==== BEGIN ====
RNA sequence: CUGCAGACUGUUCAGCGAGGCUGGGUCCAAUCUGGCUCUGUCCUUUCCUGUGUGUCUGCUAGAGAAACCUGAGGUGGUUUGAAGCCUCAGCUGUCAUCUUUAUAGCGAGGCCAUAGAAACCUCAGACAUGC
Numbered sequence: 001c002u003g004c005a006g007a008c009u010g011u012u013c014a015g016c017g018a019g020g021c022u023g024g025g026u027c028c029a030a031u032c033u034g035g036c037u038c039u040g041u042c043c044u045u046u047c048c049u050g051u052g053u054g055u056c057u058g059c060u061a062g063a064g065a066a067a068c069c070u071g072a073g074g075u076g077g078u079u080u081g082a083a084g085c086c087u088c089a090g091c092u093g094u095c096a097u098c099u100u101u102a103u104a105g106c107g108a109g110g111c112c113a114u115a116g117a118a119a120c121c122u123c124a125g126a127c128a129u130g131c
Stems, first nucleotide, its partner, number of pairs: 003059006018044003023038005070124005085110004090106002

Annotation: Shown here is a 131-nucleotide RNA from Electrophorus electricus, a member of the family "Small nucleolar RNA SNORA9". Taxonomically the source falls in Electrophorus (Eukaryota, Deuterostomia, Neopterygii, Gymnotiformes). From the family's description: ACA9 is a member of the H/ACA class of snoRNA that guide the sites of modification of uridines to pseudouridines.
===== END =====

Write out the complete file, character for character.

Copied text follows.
RNA sequence: CUGCAGACUGUUCAGCGAGGCUGGGUCCAAUCUGGCUCUGUCCUUUCCUGUGUGUCUGCUAGAGAAACCUGAGGUGGUUUGAAGCCUCAGCUGUCAUCUUUAUAGCGAGGCCAUAGAAACCUCAGACAUGC
Numbered sequence: 001c002u003g004c005a006g007a008c009u010g011u012u013c014a015g016c017g018a019g020g021c022u023g024g025g026u027c028c029a030a031u032c033u034g035g036c037u038c039u040g041u042c043c044u045u046u047c048c049u050g051u052g053u054g055u056c057u058g059c060u061a062g063a064g065a066a067a068c069c070u071g072a073g074g075u076g077g078u079u080u081g082a083a084g085c086c087u088c089a090g091c092u093g094u095c096a097u098c099u100u101u102a103u104a105g106c107g108a109g110g111c112c113a114u115a116g117a118a119a120c121c122u123c124a125g126a127c128a129u130g131c
Stems, first nucleotide, its partner, number of pairs: 003059006018044003023038005070124005085110004090106002

Annotation: Shown here is a 131-nucleotide RNA from Electrophorus electricus, a member of the family "Small nucleolar RNA SNORA9". Taxonomically the source falls in Electrophorus (Eukaryota, Deuterostomia, Neopterygii, Gymnotiformes). From the family's description: ACA9 is a member of the H/ACA class of snoRNA that guide the sites of modification of uridines to pseudouridines.